Angel investing is often the primary source of funding for start-ups and early-stage companies in order for those businesses to accelerate their growth. These types of investments are long-term and risky, so experienced angels usually invest no more than 10% of their total investment portfolio into angel businesses.
Angel investors are typically high-net-worth individuals, investing across a diverse portfolio of early-stage businesses. This is Don McQueen, DBA Chairman’s experience;
“Out of 10 investments, one may perform extremely well compensating for the others in the portfolio that may not do so well and providing an overall profit for the investor. I experienced something similar when a local company I invested in 2016 (Wizzle), was acquired in 2021 (carwow) for a substantial sum, resulting in a positive return on my original initial investment.”
Read more about that story here.
Mentoring and support
Angels usually originate from a strong business background. Often entrepreneurs themselves or having held senior positions in large companies. Their aim, which is to get a return on their investment is clear, but not always the only factor. Often, in addition to providing finance, angels are keen to use their knowledge and experience to help entrepreneurs on their business journey through mentoring and support.
“Angel investing is risky and market research has shown that 58% of angel deals may not return the original stake money and that most investment returns come from 10-20% of the portfolio.”
So why do it? Why are there 15,000 angel investors in the UK investing £1.7bn in early-stage companies through EIS and SEIS in 2020/2021?
Jenny Tooth CEO of UK Business Angels Association (UKBAA) says this;
“Anything can happen to a business along its journey. So, making money isn’t the primary motivation for angels – or they just wouldn’t do it. It’s as much about being a part of the entrepreneurial journey and seeing the success of a business that you backed.”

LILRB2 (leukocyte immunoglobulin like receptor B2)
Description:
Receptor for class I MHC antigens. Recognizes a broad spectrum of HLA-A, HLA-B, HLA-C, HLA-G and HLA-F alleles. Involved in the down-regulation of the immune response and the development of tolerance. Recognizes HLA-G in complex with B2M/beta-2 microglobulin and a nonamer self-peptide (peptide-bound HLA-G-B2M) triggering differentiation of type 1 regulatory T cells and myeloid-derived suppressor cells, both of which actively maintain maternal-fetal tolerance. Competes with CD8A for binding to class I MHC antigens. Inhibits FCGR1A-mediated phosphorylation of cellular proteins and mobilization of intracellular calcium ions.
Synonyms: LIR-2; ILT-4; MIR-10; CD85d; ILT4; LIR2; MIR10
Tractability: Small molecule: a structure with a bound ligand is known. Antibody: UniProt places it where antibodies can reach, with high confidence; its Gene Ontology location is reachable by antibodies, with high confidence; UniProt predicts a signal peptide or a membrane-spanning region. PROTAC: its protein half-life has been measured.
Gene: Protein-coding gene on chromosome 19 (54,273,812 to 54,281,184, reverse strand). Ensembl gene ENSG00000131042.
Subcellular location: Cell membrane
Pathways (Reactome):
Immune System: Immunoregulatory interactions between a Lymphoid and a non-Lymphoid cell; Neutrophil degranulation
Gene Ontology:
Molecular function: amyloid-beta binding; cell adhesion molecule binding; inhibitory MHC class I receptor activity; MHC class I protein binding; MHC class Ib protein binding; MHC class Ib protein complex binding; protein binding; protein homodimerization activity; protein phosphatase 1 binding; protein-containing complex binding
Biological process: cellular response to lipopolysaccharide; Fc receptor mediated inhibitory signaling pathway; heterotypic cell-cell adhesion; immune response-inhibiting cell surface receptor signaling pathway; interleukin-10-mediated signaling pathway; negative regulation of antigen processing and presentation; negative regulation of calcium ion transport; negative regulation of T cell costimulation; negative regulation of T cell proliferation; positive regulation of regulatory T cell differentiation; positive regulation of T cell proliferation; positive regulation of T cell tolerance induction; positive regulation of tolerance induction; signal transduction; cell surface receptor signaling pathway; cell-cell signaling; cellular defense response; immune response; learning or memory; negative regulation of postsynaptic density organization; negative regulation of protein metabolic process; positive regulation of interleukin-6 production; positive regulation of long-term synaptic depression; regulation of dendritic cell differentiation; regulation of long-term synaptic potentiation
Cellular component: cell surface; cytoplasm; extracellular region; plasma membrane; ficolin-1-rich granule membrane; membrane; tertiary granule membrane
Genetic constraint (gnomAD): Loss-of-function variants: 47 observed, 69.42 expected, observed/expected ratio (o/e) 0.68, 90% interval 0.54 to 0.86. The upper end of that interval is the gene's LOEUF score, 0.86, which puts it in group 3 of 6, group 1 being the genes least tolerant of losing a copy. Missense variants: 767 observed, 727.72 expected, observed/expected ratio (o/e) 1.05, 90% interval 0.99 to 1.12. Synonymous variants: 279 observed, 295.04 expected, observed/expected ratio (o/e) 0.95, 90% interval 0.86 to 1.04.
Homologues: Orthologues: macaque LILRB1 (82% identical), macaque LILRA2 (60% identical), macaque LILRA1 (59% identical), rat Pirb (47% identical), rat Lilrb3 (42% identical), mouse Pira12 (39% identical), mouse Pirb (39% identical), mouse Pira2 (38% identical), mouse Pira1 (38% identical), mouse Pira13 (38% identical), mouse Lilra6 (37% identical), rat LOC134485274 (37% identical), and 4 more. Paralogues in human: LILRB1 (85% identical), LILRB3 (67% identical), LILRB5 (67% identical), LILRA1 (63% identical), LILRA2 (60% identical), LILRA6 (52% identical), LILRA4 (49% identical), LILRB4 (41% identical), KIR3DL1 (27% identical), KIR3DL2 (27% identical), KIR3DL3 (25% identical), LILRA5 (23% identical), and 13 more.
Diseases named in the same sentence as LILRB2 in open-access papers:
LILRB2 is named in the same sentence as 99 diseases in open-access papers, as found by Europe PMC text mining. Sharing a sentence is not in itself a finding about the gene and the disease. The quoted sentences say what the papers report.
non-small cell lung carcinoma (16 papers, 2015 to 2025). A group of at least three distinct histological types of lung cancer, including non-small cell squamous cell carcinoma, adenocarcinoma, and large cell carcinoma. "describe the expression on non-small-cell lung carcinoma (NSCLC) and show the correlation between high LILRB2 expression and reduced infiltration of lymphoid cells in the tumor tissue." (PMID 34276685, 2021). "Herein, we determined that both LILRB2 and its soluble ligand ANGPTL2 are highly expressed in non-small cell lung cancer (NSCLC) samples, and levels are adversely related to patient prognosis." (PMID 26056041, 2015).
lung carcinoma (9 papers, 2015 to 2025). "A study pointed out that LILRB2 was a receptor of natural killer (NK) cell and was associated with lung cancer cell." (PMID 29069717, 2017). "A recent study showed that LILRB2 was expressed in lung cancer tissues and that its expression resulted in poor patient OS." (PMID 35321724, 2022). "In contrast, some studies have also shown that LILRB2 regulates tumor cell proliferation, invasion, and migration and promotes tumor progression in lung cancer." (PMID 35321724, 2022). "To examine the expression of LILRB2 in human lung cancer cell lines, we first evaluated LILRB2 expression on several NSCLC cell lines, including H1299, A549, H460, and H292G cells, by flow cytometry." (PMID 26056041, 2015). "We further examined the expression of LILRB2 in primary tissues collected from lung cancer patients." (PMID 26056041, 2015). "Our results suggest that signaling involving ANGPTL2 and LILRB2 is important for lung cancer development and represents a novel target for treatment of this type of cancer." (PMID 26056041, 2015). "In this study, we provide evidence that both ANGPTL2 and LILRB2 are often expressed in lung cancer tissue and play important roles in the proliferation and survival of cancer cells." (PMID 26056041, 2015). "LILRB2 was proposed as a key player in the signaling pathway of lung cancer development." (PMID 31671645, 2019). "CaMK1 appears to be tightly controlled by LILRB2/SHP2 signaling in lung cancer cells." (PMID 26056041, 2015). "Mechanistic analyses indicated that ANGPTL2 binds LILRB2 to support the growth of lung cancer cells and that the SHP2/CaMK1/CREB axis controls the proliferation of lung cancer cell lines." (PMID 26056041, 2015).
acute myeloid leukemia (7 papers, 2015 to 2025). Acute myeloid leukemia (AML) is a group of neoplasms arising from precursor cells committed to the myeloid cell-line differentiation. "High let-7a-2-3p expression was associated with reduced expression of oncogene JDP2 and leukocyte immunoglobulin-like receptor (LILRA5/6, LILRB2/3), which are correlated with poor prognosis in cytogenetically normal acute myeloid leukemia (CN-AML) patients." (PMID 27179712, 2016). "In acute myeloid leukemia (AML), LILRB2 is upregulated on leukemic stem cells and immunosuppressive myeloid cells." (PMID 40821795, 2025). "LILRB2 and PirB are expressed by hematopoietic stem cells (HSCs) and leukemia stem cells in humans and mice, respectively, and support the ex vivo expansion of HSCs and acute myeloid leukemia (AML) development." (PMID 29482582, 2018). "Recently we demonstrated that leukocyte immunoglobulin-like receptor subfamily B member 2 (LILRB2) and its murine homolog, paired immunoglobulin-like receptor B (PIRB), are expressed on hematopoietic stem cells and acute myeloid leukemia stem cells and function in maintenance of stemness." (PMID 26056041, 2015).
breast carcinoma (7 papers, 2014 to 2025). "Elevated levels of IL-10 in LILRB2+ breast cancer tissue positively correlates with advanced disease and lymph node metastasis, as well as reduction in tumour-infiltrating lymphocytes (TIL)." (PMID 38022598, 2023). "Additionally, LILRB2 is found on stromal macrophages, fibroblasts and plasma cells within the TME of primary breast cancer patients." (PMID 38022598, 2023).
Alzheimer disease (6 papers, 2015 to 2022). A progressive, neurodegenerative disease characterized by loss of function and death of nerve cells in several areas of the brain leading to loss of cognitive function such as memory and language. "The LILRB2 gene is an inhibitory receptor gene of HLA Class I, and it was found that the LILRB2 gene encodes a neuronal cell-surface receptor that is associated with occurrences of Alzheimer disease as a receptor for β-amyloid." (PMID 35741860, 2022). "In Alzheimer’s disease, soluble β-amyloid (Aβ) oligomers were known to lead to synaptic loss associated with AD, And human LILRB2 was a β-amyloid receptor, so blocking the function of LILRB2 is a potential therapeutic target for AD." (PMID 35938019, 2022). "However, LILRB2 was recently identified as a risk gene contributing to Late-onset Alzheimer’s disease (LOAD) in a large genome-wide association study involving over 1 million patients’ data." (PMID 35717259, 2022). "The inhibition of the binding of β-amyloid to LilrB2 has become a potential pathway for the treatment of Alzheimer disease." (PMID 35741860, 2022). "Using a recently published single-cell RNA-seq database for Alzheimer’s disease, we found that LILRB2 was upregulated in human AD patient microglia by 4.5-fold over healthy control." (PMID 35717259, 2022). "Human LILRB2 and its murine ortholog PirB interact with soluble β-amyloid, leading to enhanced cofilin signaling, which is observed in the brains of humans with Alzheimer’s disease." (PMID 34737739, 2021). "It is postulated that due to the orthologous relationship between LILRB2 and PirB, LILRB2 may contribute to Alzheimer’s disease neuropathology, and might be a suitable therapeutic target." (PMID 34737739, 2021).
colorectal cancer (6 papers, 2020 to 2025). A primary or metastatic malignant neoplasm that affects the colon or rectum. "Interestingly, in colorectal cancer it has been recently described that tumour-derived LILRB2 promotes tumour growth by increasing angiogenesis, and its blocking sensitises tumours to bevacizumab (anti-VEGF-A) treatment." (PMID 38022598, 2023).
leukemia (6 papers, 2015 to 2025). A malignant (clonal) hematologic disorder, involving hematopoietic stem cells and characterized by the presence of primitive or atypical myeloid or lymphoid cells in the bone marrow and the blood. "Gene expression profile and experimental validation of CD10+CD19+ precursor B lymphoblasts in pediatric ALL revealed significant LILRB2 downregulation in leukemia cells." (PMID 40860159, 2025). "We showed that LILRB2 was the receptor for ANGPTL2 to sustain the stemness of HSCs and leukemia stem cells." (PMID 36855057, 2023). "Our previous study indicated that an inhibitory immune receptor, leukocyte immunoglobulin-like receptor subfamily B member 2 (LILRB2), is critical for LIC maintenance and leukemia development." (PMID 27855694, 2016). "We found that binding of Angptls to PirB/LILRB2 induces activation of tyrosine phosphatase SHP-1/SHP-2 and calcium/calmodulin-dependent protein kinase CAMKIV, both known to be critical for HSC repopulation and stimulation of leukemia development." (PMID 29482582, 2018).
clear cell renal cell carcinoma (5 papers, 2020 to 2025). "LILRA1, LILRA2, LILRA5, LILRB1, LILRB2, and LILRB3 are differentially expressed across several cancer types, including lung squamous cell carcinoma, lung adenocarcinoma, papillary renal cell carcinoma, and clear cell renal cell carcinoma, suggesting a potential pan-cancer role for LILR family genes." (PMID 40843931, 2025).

The opportunity for angels to be involved in mentoring and support roles of early-stage businesses is seen as a major contributing factor in the angel investing success story. It’s why we suggest that investors get involved in companies where they can use their previous experience to add value. Referring to the article mentioned earlier; Sebastien Duval one of the founders of Wizzle said;
“I would say that the advice actually outweighed the money. It was crucial to our success.”
Angel syndicates and groups
Though you can go it alone as an angel investor, most of the investments made in the UK come from groups and syndicates. Dorset Business Angels bring together investors and entrepreneurs and through our pitch events helps to accelerate the growth of early-stage businesses. Working in a syndicate means that as well as spreading the monetary risk you (and the company) can benefit from others’ expertise. A lead angel is usually appointed, and this person is likely to have some experience within the sector of the company seeking funding, others may have complementary experience.
The route for founders to access angel groups and syndicates is usually by way of a ‘Dragons Den’ type of pitch event. These could be in-person events or online events which became popular throughout the pandemic in 2020/2021. Pitch events and the networking that surrounds them are rich sources of knowledge and expertise. People come together from different backgrounds, different sectors, and different cultures. United in a common goal to support early-stage businesses financially and tangibly.
DBA hold 4 pitch events a year, usually at a Bournemouth hotel. 5 entrepreneurs pitch to investors in a bid to secure their interest. The pitch events have networking opportunities before and after the event, a welcome opportunity for fellow angels to get together and share common interests.
Aside from the obvious (potential) opportunity for a financial return on your investment, the Enterprise Investment Scheme (EIS) and the Seed Enterprise Investment Scheme (SEIS) provide investors with attractive tax breaks. If you want to know more, check out our blog here or read the Benefits of Angel Investment on our website here.
Max Wright is a Board Director at DBA and shares this about his motivation to be an angel investor;
“I particularly like to invest in businesses that I really understand, especially if I can also get involved (to a small extent) and offer my knowledge and experience of running businesses myself.
I find best way of investing is where the business qualifies for EIS or SEIS, in these cases, you get huge tax advantages as well, both when you make the investment and also when it exits. Even if the business fails, there are ways to recoup some of the investment through careful tax planning.
I have been angel Investing for the past 15 years and over that time, I’ve had winners and losers, but I am pleased to say the former has exceeded the latter!
Being involved with DBA, originally as a member and more recently as a director, has been great for me, I have met many like-minded investors and made some great friends as well as making some joint investments and I would highly recommend any potential investors to come and join us.”